What Your 1st Grader Should Learn in 1st Grade
skills your 1st grader should know before advancing to the next grade.
Recognizes all the letters of the alphabet in order
Recognizes the features of a sentence. (For example: first words, capitalization, and
ending punctuation.)
Begins to understand simple punctuation marks (period, question mark, etc.)
Distinguishes between and prints capital and lowercase letters
Associates letters and sounds
Distinguishes likenesses and differences of letter sounds in spoken words
Recognizes rhymes and rhyming patterns
Recognizes the spelling and sound of two letters that represent one sound. For example,
th, ch, wh
. (These are also known as digraphs.)
Learns to read regularly spelled one-syllable words.
Understands how an “e” at the end of a word changes a vowel within the word.
Breaks up longer words into syllables in order to read them.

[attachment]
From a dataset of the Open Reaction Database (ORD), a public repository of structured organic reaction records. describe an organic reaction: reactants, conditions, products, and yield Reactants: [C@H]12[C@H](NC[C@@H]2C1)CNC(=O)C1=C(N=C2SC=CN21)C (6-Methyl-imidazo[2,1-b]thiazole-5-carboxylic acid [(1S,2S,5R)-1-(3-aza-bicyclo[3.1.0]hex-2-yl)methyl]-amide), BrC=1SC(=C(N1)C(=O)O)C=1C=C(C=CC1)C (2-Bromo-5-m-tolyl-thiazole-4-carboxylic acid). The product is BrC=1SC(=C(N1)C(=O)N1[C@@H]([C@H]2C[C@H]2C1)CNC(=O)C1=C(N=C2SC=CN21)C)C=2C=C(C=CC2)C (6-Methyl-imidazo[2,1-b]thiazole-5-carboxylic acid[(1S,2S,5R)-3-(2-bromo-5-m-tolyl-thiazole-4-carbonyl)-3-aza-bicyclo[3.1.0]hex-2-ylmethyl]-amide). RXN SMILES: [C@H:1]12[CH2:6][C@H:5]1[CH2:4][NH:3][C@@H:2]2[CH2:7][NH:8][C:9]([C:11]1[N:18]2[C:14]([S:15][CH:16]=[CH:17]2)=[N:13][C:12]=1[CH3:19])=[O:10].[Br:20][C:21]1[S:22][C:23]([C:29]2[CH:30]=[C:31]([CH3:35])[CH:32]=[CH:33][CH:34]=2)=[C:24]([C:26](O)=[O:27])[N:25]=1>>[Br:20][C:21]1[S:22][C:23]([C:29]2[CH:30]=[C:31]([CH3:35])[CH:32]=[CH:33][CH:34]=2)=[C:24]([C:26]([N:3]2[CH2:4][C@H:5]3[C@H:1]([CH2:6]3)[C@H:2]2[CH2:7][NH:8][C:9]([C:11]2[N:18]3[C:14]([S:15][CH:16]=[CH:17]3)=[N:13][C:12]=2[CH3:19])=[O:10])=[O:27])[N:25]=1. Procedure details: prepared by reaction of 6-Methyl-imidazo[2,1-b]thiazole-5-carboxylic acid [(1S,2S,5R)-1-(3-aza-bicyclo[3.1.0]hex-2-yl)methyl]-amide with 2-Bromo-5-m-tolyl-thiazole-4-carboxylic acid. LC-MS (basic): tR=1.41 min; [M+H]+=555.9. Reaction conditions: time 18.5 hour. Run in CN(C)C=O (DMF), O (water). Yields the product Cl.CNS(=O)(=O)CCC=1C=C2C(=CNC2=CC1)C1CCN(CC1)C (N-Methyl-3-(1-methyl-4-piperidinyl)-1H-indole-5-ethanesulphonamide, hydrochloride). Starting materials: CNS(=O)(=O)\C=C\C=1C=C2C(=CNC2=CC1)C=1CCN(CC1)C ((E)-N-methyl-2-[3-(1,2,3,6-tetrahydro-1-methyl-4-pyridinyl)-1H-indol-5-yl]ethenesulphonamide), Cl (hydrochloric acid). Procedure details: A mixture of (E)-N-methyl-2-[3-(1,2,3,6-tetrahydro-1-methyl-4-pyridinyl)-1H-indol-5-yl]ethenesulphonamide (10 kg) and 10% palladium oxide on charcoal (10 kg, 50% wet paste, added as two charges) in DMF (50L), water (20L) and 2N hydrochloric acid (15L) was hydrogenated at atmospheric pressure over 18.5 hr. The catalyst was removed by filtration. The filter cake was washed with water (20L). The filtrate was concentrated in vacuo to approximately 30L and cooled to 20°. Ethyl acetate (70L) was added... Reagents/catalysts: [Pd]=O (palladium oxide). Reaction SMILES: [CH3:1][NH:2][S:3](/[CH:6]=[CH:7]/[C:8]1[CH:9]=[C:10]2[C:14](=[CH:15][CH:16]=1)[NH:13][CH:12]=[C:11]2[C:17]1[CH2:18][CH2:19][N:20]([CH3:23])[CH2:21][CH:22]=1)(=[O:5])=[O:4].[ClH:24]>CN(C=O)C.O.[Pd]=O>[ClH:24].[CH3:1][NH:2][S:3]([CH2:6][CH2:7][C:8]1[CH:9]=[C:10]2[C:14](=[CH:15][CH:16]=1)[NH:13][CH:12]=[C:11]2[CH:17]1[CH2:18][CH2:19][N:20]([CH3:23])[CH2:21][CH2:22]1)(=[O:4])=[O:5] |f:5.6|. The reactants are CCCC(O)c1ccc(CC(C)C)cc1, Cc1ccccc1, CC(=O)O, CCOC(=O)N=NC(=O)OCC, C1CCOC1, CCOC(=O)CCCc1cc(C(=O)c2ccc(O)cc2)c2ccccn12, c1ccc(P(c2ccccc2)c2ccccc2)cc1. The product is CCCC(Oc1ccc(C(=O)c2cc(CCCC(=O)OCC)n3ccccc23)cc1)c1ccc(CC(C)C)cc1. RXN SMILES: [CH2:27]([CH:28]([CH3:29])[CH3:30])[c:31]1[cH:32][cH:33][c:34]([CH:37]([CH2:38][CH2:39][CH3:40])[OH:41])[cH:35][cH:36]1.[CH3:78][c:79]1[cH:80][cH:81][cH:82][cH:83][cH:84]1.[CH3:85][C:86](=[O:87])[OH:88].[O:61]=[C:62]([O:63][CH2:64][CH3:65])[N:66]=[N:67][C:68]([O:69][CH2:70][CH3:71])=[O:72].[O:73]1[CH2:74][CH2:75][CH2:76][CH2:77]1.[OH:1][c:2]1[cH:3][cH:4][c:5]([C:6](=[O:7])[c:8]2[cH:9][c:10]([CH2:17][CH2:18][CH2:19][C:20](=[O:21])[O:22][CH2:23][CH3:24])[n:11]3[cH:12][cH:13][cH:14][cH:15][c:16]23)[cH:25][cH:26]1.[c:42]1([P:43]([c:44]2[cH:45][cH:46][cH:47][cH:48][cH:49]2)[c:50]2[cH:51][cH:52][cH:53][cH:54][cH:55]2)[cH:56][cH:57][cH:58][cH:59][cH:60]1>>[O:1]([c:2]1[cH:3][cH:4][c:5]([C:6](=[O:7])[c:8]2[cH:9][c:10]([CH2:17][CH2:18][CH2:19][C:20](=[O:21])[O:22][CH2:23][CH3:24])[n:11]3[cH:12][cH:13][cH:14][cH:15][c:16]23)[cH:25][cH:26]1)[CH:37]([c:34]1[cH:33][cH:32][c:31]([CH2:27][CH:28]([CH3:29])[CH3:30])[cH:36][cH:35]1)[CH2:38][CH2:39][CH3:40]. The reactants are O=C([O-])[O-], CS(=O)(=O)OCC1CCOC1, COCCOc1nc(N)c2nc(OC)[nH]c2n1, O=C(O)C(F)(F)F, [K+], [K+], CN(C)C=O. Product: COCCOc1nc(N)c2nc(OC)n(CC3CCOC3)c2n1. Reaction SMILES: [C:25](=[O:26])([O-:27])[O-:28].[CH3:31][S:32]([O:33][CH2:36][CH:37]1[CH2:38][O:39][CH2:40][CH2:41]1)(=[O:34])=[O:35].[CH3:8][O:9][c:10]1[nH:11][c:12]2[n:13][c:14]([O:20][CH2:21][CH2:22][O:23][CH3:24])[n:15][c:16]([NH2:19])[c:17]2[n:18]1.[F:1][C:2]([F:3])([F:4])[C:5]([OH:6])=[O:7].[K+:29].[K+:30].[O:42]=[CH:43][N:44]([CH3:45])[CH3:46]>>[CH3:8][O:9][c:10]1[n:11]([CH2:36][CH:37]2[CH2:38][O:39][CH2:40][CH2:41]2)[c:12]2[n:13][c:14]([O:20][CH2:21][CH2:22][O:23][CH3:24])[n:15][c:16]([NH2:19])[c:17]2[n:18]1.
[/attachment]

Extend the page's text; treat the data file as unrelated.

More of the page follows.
Reads grade-level words that have “irregular” spellings.
Knows the difference between and reads fiction and non-fiction texts with purpose and
an understanding of the plot and important ideas and characters.
Talks about and answers questions about the text s/he reads.
Reads texts aloud at an appropriate speed and with expression.
Compares different characters, events or texts.
Understands the purpose of and uses common features in a book, such as headings,
tables of contents and glossaries.
Begins to read (grade appropriate) poetry and identifies words and phrases that relate to
emotions and the senses.
Shows independent interest in reading-related activities
Listens with interest to stories read aloud
Retells a simple story
Recognizes the association between spoken and written words
Makes predictions about a story or passage based on the title and/or pictures
Identifies words and constructs meaning from picture clues in text
Identifies basic sight words
Begins to understand basic characteristics of fables, stories and legends
Identifies story elements of setting, plot, character and conflict (where, when, what, who
and why)
Uses personal perspective in responding to stories, such as relating to characters or
Locates the title, author name, illustrator name and table of contents